Our findings don’t bode well for third-party data acquisition models, especially as an increasing number of firms become more transparent about their practices in an attempt to differentiate with privacy. While we found that the majority of customers in both groups (about 73%) were frustrated by their lack of control about how their data was used, we also found that:

  • Traditional data-buying models erode customer trust. In the traditional model of data acquisition, nearly three-quarters of individuals negatively perceived the trustworthiness of the company. By contrast, just over half said that they’d lose trust in the company taking the privacy-led approach.
  • A company’s trustworthiness affects people’s willingness to buy. We found that those individuals exposed to Scenario A were significantly less likely to buy from that company again (41%) compared with those who saw Scenario B (27%). And when asked whether they’d be willing to recommend the company to a friend or family, a full 40% of Scenario A customers responded “not at all likely” compared with only a quarter of Scenario B customers.

What It Means: Privacy Will Be A Brand Differentiator

Most marketers still consider privacy something they have to deal with in order to get to the primary task at hand. But businesses that choose to lead with privacy will begin changing the dialogue — as they become more vocal about their approach, they will force privacy to become a market differentiator. We believe that:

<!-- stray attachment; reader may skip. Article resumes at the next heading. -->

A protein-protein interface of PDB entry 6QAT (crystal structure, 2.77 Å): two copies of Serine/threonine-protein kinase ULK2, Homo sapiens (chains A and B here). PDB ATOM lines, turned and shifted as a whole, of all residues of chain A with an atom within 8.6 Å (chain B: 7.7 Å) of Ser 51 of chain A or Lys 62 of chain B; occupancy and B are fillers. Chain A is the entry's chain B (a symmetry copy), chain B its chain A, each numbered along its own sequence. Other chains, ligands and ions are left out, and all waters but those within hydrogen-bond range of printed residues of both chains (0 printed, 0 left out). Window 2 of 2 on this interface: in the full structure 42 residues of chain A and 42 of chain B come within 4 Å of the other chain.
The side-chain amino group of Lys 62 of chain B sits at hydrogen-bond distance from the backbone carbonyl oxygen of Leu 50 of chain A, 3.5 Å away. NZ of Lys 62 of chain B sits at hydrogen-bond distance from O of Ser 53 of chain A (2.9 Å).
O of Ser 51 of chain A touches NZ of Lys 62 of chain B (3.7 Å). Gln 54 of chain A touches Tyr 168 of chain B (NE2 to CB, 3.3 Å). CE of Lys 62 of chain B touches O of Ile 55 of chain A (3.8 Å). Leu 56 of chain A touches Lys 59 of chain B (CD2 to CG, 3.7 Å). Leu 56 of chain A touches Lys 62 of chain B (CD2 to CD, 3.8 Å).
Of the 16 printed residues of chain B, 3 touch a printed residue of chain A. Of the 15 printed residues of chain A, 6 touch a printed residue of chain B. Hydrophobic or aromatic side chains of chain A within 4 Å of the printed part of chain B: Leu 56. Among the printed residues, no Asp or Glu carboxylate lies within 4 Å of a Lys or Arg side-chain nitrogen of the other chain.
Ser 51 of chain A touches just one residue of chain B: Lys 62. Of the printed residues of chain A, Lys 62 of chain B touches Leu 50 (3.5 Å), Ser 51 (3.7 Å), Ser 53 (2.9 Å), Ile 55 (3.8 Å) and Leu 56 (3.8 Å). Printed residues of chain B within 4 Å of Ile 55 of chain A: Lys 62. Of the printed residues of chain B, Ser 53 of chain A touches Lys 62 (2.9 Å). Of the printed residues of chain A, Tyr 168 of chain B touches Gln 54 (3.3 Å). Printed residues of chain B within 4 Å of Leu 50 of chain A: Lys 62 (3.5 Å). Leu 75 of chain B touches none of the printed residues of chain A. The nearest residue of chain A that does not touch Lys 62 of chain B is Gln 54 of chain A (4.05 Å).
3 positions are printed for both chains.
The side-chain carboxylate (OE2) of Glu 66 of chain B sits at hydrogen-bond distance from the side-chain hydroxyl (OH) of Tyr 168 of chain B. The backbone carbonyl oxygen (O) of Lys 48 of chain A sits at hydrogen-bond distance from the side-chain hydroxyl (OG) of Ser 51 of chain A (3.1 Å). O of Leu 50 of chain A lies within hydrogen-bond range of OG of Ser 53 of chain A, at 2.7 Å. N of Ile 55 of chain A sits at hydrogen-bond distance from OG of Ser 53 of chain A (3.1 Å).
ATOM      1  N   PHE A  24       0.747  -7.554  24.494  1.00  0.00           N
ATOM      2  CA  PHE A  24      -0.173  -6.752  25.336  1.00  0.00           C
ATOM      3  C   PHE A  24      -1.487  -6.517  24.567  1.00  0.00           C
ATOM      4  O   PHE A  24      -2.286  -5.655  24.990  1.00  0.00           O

• Privacy policies will become increasingly simple and graphical. Already, industry working groups are testing ways to visually display privacy policies. While broad-scale adoption is likely a few years away, consumers will start expecting sites to reveal their data collection, use, sharing, and retention practices in simple, at-a-glance dashboards.
  • Traditional data vendors and service providers will have to adapt. As consumer expectations for transparency increase, traditional data brokers will increasingly experiment with permission-based exchanges where consumers and marketers can create mutually beneficial sharing agreements. Similarly, marketing services providers will need to adopt new processes for handling customer data — whether it’s first party or third party.
  • Misuse and abuse of data will impact profitability. Today, we can quantify the cost of remedying data breaches. In the future, companies will also be liable for breaching privacy, and those costs will be significant. Companies that breach privacy by collecting inappropriate data, sharing data without permission, or failing to protect and purge data as promised will: 1) incur hefty fines; 2) lose consumer trust; and 3) lose critical business partnerships as a result of their poor practices.

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For more information about the results of the report, please read this article:

Privacy as the next green movement? Study says companies will compete on data practices

1. “Privacy by Design” is a framework developed within the Information and Privacy Commission of Ontario, Canada. Its goals are “ensuring privacy and gaining personal control over one’s information and, for organizations, gaining a sustainable competitive advantage.” In March 2012, the US Federal Trade Commission called for organizations to begin adopting the PbD framework. More details can be found at http://www.privacybydesign.ca/index.php/about-pbd/7-foundational-principles/

2. California’s “Right To Know Act of 2013” (AB-1921), sponsored by Assemblywoman Bonnie Lowenthal, would require organizations that retain data about customers to provide a copy of that information to the customer upon request. The full text of the proposed bill can be found at http://leginfo.legislature.ca.gov/faces/billNavClient.xhtml?bill_id=201320140AB1291

3. See Natasha Singer's series on consumer database marketing for The New York Times, including the “What They Know” series at http://topics.nytimes.com/top/reference/timestopics/people/s/natasha_singer/index.html